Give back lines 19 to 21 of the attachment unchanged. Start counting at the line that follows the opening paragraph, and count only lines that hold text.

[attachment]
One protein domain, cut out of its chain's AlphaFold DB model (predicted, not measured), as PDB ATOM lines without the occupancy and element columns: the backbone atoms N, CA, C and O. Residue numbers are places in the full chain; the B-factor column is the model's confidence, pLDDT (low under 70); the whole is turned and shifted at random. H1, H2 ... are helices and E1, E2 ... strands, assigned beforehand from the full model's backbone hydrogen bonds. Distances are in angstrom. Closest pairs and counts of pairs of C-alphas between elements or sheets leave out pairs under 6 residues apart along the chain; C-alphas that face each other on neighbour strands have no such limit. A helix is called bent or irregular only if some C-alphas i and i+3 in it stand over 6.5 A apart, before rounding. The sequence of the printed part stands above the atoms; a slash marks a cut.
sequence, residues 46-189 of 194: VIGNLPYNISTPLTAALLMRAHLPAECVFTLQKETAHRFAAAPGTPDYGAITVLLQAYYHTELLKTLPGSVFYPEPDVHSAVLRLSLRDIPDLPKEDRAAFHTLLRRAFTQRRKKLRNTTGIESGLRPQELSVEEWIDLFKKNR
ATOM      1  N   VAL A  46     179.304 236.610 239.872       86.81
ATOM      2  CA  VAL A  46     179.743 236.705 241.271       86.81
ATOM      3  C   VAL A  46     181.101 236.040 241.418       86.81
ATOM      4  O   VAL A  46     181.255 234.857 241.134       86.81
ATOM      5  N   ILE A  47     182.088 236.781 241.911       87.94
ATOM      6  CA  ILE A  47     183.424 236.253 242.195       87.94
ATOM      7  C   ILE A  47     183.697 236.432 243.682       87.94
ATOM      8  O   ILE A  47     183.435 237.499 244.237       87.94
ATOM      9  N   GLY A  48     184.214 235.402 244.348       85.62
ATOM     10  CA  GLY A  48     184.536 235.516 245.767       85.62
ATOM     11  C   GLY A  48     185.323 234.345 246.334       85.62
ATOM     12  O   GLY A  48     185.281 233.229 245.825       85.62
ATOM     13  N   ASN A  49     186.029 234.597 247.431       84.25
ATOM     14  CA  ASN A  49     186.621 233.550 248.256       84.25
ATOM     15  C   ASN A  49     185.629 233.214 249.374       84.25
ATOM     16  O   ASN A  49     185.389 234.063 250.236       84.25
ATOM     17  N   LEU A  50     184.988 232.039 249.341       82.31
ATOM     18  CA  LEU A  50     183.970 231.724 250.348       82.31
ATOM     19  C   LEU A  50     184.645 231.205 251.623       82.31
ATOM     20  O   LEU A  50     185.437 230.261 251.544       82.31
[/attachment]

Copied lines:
ATOM     18  CA  LEU A  50     183.970 231.724 250.348       82.31
ATOM     19  C   LEU A  50     184.645 231.205 251.623       82.31
ATOM     20  O   LEU A  50     185.437 230.261 251.544       82.31